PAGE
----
Playing Maryland in a hostile environment could be good prep for Big Ten tournament

Illinois head coach John Groce watches his team from the sidelines during the game against Indiana at the State Farm Center on February 25. The Illini lost 74-47.

By Alex Roux

Only two regular season games remain for Illinois basketball this season, and neither carries much significance.

The unfortunate truth at this point in the season is that the results of these last two matchups out east hardly matter for Illinois (13-16, 5-11 Big Ten). Obviously, John Groce and his players want to win when they take on Maryland (23-6, 11-5 Big Ten) on Thursday and Penn State (15-14, 6-10 Big Ten) on Sunday, but in a lost season there isn’t much consequence if they lose.

The only games that truly matter are the ones being played in Indianapolis next week at the Big Ten tournament. If Illinois is going to harness any March magic and string some wins together, that’s the time to do it. Until then, it’s about playing well down the stretch in preparation for Indy.

It’s like putting in your two-week notice at work. You’re still going to show up, but the main focus is on your upcoming job.

Facing the No. 14 Terps Thursday will be a good tune-up for the second day of the Big Ten tournament. Nothing has been a sure bet with this 13-16 Illini team this season, but with them likely to face Rutgers or still short-handed Minnesota on the first day of the BTT Wednesday, it’s safe to assume they should advance to that second round.

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That’s when Illinois will have to face a real opponent, and it will probably be a team close to Maryland’s caliber.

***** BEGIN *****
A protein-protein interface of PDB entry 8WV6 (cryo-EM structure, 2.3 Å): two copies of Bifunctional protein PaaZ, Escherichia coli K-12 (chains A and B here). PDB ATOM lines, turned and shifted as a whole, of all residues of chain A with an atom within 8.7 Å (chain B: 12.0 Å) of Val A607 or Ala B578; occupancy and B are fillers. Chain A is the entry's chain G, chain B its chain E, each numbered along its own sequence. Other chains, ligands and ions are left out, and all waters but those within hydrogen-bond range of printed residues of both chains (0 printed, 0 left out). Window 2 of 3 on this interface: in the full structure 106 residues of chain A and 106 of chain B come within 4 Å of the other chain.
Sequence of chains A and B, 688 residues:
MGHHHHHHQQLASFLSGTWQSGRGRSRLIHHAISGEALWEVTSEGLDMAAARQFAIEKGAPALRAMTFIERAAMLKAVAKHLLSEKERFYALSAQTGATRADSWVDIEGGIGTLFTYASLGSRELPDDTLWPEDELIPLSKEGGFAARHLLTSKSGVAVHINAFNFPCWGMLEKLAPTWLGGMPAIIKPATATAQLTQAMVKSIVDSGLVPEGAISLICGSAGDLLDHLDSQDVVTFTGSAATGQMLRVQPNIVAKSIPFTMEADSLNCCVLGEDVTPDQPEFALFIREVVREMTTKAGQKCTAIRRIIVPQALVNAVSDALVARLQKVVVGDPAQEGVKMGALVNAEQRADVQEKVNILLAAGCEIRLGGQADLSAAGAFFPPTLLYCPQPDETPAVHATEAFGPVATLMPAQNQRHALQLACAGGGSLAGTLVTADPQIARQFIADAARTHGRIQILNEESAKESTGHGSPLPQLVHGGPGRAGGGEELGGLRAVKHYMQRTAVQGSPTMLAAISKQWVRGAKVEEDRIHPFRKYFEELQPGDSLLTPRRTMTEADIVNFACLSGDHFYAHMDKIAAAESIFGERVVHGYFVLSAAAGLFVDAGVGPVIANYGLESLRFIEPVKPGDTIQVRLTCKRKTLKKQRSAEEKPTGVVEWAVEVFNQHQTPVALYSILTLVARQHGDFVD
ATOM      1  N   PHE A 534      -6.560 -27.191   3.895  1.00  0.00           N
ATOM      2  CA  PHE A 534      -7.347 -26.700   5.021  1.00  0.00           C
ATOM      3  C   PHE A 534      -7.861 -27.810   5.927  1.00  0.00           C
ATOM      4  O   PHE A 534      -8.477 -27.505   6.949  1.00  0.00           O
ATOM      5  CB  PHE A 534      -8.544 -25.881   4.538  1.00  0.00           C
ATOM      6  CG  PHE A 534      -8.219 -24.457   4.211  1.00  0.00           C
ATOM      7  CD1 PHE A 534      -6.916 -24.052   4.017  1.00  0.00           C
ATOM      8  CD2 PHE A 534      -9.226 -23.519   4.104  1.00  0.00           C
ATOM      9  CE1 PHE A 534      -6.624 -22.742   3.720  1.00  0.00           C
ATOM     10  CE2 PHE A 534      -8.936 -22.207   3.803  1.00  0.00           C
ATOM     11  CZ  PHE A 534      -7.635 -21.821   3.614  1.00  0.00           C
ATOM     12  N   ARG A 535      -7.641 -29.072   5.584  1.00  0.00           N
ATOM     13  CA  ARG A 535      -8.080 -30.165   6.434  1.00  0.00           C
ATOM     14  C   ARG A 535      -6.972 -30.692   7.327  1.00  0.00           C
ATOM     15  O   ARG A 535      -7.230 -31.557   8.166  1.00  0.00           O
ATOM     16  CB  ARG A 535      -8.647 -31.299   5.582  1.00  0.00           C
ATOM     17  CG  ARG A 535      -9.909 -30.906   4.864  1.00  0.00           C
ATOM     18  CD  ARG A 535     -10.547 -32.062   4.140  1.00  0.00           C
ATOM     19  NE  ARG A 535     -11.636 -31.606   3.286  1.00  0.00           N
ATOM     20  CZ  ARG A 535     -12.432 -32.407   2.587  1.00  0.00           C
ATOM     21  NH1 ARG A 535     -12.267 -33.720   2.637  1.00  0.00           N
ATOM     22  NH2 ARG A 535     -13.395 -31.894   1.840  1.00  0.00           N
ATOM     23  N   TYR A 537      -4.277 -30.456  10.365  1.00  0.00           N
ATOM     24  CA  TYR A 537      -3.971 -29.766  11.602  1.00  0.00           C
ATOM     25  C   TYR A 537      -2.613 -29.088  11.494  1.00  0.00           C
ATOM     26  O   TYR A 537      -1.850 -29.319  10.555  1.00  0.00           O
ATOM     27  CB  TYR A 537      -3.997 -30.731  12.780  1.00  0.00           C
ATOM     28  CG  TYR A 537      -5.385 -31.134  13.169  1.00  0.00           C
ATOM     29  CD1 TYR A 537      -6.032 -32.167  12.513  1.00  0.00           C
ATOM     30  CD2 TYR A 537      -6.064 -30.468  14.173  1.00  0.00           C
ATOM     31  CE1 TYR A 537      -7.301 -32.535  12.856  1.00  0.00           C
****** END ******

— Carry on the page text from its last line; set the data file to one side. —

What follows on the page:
Indiana won the Big Ten title outright Tuesday, meaning the Terps are bunched in the conference standings with Iowa, Michigan State, Purdue, Ohio State and Wisconsin. Those are the types of teams the Illini could play on that second day, so facing one of similar strength a week in advance should only be viewed as beneficial.

Given how the Illini have played up to this point, a win on the second day of the Big Ten tournament looks unlikely. Beating No. 14 Maryland at Xfinity Center Thursday is even more of a longshot. Even though the Terps have lost two of their last three and haven’t quite lived up to their national title-contending potential all season long, they’re still far more talented than the Illini.

Considering Xfinity Center has proven to be absolutely raucous when the home team needs it to be, it’s hard to imagine the game with Illinois even coming down to the wire.

If the Illini fall in a close one, that’s okay. Really, it is. They’ll be able to build on a result like that and maybe steal a win at Penn State Sunday as the Big Ten tourney beckons. But if it turns into another embarrassment on ESPN like we’ve grown accustomed to this season, your frustration is warranted. Injuries or not, Illinois shouldn’t be getting blown out time after time on the national stage.

Maryland isn’t invincible, even for teams currently chilling in the Big Ten basement. Minnesota picked up its first conference win against the Terps when their stud center Diamond Stone (13 points, 5.4 rebounds per game) was suspended on Feb. 18.

That game showed that Maryland goes as sophomore star point guard Melo Trimble goes, as Trimble shot 3-for-11 with six turnovers in the loss.

Trimble is Maryland’s leading scorer and distributor, good for 14.2 points and 5.2 assists per game. Another off game from him would improve Illinois’ chances immensely, but Maryland has dangerous guys at every position who can fill it up.

Forwards Jake Layman and Robert Carter will probably draw Malcolm Hill’s attention defensively all night, and Duke transfer Rasheed Sulaimon can burn the Illini on the perimeter or at the rim.

Most of Maryland’s current team visited State Farm Center last season, when the No. 11 Terps were upset by the Illini in the teams’ only Big Ten matchup to date. Malcolm Hill was the hero, dropping 28 points in Rayvonte Rice’s absence.

He might have to put the team on his back again to have a chance to win Thursday.

Alex is a senior in AHS.

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